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front end push

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I'm just getting back into riding dirt (did it as a kid)

I'm really comfortable with the back end flailing about, but when the front starts to push/slide I tighten up and nearly always feel the need to put a foot down.

What's the deal? how do I get comfortable? (Don't say more seat time :thumbsup::devil:)

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Make sure your suspension is setup right. Proper sag, springs for your weight etc.

Then make sure you have a good tire. (new not brand, that's always a rathole)

Get more weight on the front (lean forward, or slide forward on seat)

Good luck,

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what do you mean your front end push's slides? Well, either way check the suspension! I got my girl a ttr-125 and for the first few months she was soo timid she wouldn't go fast enough to keep her balance... so i took her to el marage is just like this 5 mile long lake bed that's flat and smooth.. well i got the result that i wanted she started to learn you need speed!! now if you are going around a corner try putting your foot out in front of the peg by the tire it gives you more balance and helps you move the bike around. and try to push it a lil try going faster around a corner or what ever is makin your front end push! good luck and have fun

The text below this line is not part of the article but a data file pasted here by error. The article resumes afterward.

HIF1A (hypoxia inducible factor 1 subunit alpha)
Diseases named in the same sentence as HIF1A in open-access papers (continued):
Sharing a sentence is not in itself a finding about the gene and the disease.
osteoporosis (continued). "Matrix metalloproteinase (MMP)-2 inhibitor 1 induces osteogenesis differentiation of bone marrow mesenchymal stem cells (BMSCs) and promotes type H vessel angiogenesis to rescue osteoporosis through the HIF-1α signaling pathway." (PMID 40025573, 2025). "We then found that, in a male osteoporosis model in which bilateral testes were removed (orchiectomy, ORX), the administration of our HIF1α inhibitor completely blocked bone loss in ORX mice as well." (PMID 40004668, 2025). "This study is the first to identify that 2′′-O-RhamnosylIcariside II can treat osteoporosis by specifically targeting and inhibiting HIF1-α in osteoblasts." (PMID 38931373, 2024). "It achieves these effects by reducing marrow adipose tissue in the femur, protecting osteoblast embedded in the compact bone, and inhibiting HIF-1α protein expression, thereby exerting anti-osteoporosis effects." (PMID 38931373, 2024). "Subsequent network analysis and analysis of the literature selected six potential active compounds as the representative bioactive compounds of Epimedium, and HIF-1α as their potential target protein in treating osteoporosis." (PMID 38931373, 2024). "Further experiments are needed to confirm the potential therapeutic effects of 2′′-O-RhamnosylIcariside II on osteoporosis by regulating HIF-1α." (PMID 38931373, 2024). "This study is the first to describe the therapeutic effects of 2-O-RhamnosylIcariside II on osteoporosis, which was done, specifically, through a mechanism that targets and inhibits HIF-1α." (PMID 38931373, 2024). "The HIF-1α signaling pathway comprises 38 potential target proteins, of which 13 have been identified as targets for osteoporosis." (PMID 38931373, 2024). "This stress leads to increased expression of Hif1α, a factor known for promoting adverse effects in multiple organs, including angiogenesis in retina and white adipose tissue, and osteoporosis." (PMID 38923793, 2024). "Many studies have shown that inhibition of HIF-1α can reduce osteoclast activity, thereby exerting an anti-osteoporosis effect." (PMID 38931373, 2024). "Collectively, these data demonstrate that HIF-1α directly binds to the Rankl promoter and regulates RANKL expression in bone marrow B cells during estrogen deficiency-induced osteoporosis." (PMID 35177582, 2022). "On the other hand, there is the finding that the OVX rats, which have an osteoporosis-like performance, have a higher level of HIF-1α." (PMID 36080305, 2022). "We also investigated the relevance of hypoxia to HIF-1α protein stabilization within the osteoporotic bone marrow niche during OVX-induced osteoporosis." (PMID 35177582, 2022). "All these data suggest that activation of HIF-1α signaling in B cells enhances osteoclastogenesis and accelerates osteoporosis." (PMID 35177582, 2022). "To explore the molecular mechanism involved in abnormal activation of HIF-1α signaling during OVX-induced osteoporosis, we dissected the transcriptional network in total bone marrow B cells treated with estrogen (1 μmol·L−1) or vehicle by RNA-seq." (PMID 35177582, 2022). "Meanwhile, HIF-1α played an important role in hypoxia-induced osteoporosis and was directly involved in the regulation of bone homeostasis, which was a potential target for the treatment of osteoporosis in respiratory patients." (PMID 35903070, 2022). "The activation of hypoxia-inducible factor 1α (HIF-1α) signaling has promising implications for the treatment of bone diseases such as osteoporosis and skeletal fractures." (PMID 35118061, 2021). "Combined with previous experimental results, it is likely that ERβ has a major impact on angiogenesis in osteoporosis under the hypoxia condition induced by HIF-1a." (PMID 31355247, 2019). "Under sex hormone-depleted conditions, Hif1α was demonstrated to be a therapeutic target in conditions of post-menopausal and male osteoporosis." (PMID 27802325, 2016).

XpReSS

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the front starts to push/slide I tighten up and nearly always feel the need to put a foot down.

What's the deal? how do I get comfortable? (Don't say more seat time :thumbsup::devil:)

i don't think you want to get all that comfortable with the front-end pushing. how bout learning how to make it stop pushing? gentle progressive front brake use and weight forward up to the apex of the corner, then get on the gas coming out.

mw

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make sure you have a good tire and run around 10 psi. too much air in the tire always made mine slide some, and it made it bounce off of everything. get as much weight on the front of the bike as possible. i dont really know what else to do other than that except practice. you'll learn how you can and cant do things as you ride more.

good luck.

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Yeah, other than working on your riding technique and body position, tires and air pressure are good places to start troubleshooting your problem. Cone effect is the main reason why a bike turns when we lean or turn the bars, and higher pressure resists cone effect more than lower pressure.

You might also want to make sure your fork spring is right for your weight and riding style. A too-stiff spring (or incorrect rebound and compression settings) can make the front wheel push "into" the ground more than ride "over" it. A too-soft spring might create the same effect by pumping down as the front wheel meets resistance in a turn, thereby reducing your travel. When did you last release the excess air pressure in your front forks?

Hope you get a handle on it...

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